Serving Those Who Serve Serving Those Who Serve

Veteran keeps planes flying at National Museum of WWII Aviation in Colorado Springs

Serving Those Who Serve
This is an archived article and the information in the article may be outdated. Please look at the time stamp on the story to see when it was last updated.

COLORADO SPRINGS, Colo. — The National Museum of World War II Aviation in Colorado Springs features 24 World War II aircraft. Each of them is still able to fly thanks to the dedication of an Air Force veteran.

The crown jewel of the museum’s collection is a U.S. Navy PBY.

“It’s extremely rare, especially the history of the airplane and what it did at the beginning of the war and what it took it to the end of the war,” said Bill Klaers, CEO and president of the museum.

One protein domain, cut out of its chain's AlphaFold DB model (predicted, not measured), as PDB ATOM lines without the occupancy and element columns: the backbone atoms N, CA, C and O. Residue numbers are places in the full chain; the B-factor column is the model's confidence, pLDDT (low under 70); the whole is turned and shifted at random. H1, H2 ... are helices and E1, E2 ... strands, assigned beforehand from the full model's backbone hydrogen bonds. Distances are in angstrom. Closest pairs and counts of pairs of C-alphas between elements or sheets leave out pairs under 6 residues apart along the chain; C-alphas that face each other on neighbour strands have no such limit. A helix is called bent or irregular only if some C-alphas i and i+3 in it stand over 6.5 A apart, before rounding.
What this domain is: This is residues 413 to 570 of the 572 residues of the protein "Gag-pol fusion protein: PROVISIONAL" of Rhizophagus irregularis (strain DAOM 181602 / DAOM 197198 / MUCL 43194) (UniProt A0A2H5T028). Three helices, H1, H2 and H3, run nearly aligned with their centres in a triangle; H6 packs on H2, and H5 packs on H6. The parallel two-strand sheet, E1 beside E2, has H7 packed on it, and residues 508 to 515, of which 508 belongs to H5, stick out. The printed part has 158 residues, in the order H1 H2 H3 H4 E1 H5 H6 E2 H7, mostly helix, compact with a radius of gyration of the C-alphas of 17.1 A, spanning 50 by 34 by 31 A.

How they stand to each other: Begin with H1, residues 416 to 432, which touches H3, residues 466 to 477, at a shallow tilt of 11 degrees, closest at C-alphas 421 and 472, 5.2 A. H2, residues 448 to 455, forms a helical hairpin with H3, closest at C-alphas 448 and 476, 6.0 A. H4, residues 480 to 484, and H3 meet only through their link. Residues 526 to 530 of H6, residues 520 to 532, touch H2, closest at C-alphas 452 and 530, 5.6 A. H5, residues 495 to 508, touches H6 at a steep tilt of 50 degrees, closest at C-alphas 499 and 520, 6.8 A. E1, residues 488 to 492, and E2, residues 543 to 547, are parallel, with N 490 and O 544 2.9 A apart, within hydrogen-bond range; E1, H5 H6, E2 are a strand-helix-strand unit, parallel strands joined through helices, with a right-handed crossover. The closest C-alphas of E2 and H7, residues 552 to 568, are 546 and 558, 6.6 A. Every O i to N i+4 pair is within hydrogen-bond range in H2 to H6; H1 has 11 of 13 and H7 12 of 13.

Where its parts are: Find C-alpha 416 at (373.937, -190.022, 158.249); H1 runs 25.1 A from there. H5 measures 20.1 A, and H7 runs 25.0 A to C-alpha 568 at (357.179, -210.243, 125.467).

The museum also features a Scout Dive Bomber, one of only three worldwide.

“When you sit in it, you see all of the equipment that’s in there — the radios in the boxes, it’s all original,” Klaers said.

Veteran David Gallup works to keep all of the planes maintained. He served in the Air Force at the end of the Vietnam War.

For the last 20 years, he has kept planes at the museum in flying condition.

He often thinks of the service members who flew them.

“Those guys were incredible, who did that kind of stuff. And it was really fun and an honor to do work on that, these kind of airplanes,” Gallup said.

The museum’s air show is scheduled for Sept. 20 and 21 at the Colorado Springs Airport.

Most Read

Top Stories

More Home Page Top Stories